Referendum Worsens Italy’s Banking Crisis

December 6, 2016 Updated: December 8, 2016

Italy’s fragile banking sector suffered another blow as voters rejected the government’s proposal for political reform on Dec 4.

The political uncertainty following the referendum and the resignation of Italy’s Prime Minister Matteo Renzi may derail the Italian banks’ quest to raise new capital.

Renzi decided to step down on Dec. 5 after nearly 60 percent of Italian voters dismissed his plans for constitutional reform.

Renzi’s government had plans to reform key institutions including the banking sector. But he was able to implement only a few of them due to a complicated legislative process.

The referendum for constitutional reform aimed to streamline the law making process by reducing the power of the Senate and giving more power to the central government.

Renzi called the result of the referendum an “extraordinarily clear” defeat for him. Now his resignation means banks cannot count on state aid to sort out their morbid finances in the near future until a new government is formed. 

Italian banks’ problems started during the financial crisis of 2008. However, Italy’s chronic economic problems made it more difficult for them to recover, unlike the U.S. counterparts. 

Regarding economic growth over the last ten years, Italy has been the worst performing country in the Eurozone only doing better than crisis-stricken Greece. 

Compared to other European banks, Italian banks have more corporate loans and the years of poor economic activity led to an increase in bad loans.

Italian Prime Minister Matteo Renzi offered his resignation after a referendum he had betted his political future on failed.
Italian Prime Minister Matteo Renzi offered his resignation after a referendum he had betted his political future on failed. (Carl Court/Getty Images)

Total non-performing loans (NPLs) at Italian banks at the end of last year were nearly 360 billion euros ($386 billion), according to the International Monetary Fund (IMF). The NPLs represent 18 percent of total loans. And 210 billion euros ($225 billion) of those loans are considered to be insolvent.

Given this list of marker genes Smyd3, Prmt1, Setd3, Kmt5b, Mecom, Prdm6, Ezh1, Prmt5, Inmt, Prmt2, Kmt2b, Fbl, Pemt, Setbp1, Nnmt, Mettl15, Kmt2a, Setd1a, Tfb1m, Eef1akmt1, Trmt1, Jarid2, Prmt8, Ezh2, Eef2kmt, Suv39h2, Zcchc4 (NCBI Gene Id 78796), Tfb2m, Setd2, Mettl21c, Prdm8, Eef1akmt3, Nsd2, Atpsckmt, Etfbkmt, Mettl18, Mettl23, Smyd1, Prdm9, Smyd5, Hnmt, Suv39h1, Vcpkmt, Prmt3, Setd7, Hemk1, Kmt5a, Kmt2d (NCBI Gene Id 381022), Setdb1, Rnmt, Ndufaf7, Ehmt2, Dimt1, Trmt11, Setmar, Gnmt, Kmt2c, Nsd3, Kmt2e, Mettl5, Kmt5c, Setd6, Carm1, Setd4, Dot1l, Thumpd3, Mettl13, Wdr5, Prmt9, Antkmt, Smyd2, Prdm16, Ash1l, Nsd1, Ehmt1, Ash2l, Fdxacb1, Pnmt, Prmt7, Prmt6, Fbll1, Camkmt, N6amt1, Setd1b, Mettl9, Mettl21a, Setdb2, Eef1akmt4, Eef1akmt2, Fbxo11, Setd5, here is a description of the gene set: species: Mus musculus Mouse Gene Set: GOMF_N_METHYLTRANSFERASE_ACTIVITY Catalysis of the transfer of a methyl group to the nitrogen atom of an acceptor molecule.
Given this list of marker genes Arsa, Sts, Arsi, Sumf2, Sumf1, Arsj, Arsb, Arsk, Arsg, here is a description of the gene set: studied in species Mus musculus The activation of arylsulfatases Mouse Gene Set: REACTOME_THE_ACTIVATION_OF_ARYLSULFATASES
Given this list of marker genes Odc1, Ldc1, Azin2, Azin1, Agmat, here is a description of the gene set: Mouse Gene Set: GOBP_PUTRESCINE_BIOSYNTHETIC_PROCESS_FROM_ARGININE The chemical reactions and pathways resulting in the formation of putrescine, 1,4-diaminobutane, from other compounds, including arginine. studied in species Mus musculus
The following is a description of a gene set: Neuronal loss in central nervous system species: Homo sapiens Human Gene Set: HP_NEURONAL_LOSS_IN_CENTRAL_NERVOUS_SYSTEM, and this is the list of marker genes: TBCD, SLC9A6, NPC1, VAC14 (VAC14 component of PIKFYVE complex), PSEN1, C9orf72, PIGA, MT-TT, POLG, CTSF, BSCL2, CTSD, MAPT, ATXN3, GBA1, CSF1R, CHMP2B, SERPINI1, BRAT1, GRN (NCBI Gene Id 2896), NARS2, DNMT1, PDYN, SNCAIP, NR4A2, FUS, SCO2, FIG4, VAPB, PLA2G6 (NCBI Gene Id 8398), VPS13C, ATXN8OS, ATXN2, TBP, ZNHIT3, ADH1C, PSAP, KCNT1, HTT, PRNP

“The large volume of NPLs is mostly the result of the profound recession,” stated the IMF.

Also, like other European banks, Italian banks have weak profitability due to low-interest rates.

Italian banks also suffer from poor management and corruption. Bad practices include distributing loans to friends and family as well as forcing corporate customers to buy shares in the bank in return for loans. This practice is dubbed “kissing shares,” according to a Financial Times report.

Italy’s banking index (FTSE Italia all share banks) lost nearly half of its value since January this year. Shares of Italy’s third largest bank Monte dei Paschi di Siena (MPS) suffered the most, falling 84 percent.

MPS came under the spotlight during the stress tests by the European Banking Authority in July. The bank was the weakest of the 51 European institutions. The world’s oldest financial institution, founded in 1472, has to secure 5 billion euros in capital to survive.

Because of bad loan write-offs, Italian banks need a bail-out of nearly 45 billion euros ($48 billion) for the whole sector according to Italian media reports. 

However, the banks may not be able to raise the money through investors, leaving the government as a last resort. 

A government bail-out, however, may lead to a loss of investor confidence in Italy’s banking sector and a new eurozone crisis.

“Italy remains an economic risk—perhaps the most significant one—for the future of the euro and Europe,” Robert Kahn, an economist at Council on Foreign Relations, wrote in a report. 

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